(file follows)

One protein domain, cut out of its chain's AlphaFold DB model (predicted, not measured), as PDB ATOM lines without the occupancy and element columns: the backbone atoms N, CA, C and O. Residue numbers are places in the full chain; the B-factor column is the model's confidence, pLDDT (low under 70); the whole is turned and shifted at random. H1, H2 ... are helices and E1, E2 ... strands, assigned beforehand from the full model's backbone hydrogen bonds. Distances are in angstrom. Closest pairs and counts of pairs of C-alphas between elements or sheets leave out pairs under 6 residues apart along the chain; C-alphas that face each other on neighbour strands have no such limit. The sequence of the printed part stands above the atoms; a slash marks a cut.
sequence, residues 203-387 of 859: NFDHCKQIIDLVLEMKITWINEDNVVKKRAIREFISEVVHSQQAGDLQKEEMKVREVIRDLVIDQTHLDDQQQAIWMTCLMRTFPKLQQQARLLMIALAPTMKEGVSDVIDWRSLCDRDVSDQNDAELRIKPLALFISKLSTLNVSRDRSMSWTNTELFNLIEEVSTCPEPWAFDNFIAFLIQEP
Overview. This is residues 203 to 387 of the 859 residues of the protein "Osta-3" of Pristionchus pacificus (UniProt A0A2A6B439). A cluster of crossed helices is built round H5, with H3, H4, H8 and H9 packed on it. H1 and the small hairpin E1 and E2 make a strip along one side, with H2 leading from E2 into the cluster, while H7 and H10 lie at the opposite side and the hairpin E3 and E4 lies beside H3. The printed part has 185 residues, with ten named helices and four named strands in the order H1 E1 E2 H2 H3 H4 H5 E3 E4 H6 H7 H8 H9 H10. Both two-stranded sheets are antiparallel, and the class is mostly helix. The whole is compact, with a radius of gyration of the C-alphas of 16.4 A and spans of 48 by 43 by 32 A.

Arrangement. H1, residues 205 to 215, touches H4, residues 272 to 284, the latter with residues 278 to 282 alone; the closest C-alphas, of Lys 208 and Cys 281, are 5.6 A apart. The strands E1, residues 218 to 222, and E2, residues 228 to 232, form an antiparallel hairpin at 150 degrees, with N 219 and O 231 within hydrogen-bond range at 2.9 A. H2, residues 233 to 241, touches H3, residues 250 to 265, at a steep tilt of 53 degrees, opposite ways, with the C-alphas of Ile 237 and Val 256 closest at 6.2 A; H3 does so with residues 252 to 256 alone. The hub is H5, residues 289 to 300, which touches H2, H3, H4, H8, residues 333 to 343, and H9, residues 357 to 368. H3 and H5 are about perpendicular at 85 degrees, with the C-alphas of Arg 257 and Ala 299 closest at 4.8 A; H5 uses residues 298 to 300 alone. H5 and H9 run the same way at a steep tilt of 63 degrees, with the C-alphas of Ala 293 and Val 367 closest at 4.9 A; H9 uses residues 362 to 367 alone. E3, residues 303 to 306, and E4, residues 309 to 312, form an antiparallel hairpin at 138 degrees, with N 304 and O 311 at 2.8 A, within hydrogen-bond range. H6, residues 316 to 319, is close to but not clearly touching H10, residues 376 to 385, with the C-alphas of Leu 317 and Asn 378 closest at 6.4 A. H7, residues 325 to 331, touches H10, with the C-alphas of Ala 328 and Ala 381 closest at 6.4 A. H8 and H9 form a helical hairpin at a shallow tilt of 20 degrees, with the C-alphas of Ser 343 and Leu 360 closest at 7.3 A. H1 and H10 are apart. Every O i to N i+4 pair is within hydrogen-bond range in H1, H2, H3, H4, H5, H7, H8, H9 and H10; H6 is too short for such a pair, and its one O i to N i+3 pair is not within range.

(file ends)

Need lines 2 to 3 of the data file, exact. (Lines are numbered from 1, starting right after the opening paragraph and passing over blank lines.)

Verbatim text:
Overview. This is residues 203 to 387 of the 859 residues of the protein "Osta-3" of Pristionchus pacificus (UniProt A0A2A6B439). A cluster of crossed helices is built round H5, with H3, H4, H8 and H9 packed on it. H1 and the small hairpin E1 and E2 make a strip along one side, with H2 leading from E2 into the cluster, while H7 and H10 lie at the opposite side and the hairpin E3 and E4 lies beside H3. The printed part has 185 residues, with ten named helices and four named strands in the order H1 E1 E2 H2 H3 H4 H5 E3 E4 H6 H7 H8 H9 H10. Both two-stranded sheets are antiparallel, and the class is mostly helix. The whole is compact, with a radius of gyration of the C-alphas of 16.4 A and spans of 48 by 43 by 32 A.

Arrangement. H1, residues 205 to 215, touches H4, residues 272 to 284, the latter with residues 278 to 282 alone; the closest C-alphas, of Lys 208 and Cys 281, are 5.6 A apart. The strands E1, residues 218 to 222, and E2, residues 228 to 232, form an antiparallel hairpin at 150 degrees, with N 219 and O 231 within hydrogen-bond range at 2.9 A. H2, residues 233 to 241, touches H3, residues 250 to 265, at a steep tilt of 53 degrees, opposite ways, with the C-alphas of Ile 237 and Val 256 closest at 6.2 A; H3 does so with residues 252 to 256 alone. The hub is H5, residues 289 to 300, which touches H2, H3, H4, H8, residues 333 to 343, and H9, residues 357 to 368. H3 and H5 are about perpendicular at 85 degrees, with the C-alphas of Arg 257 and Ala 299 closest at 4.8 A; H5 uses residues 298 to 300 alone. H5 and H9 run the same way at a steep tilt of 63 degrees, with the C-alphas of Ala 293 and Val 367 closest at 4.9 A; H9 uses residues 362 to 367 alone. E3, residues 303 to 306, and E4, residues 309 to 312, form an antiparallel hairpin at 138 degrees, with N 304 and O 311 at 2.8 A, within hydrogen-bond range. H6, residues 316 to 319, is close to but not clearly touching H10, residues 376 to 385, with the C-alphas of Leu 317 and Asn 378 closest at 6.4 A. H7, residues 325 to 331, touches H10, with the C-alphas of Ala 328 and Ala 381 closest at 6.4 A. H8 and H9 form a helical hairpin at a shallow tilt of 20 degrees, with the C-alphas of Ser 343 and Leu 360 closest at 7.3 A. H1 and H10 are apart. Every O i to N i+4 pair is within hydrogen-bond range in H1, H2, H3, H4, H5, H7, H8, H9 and H10; H6 is too short for such a pair, and its one O i to N i+3 pair is not within range.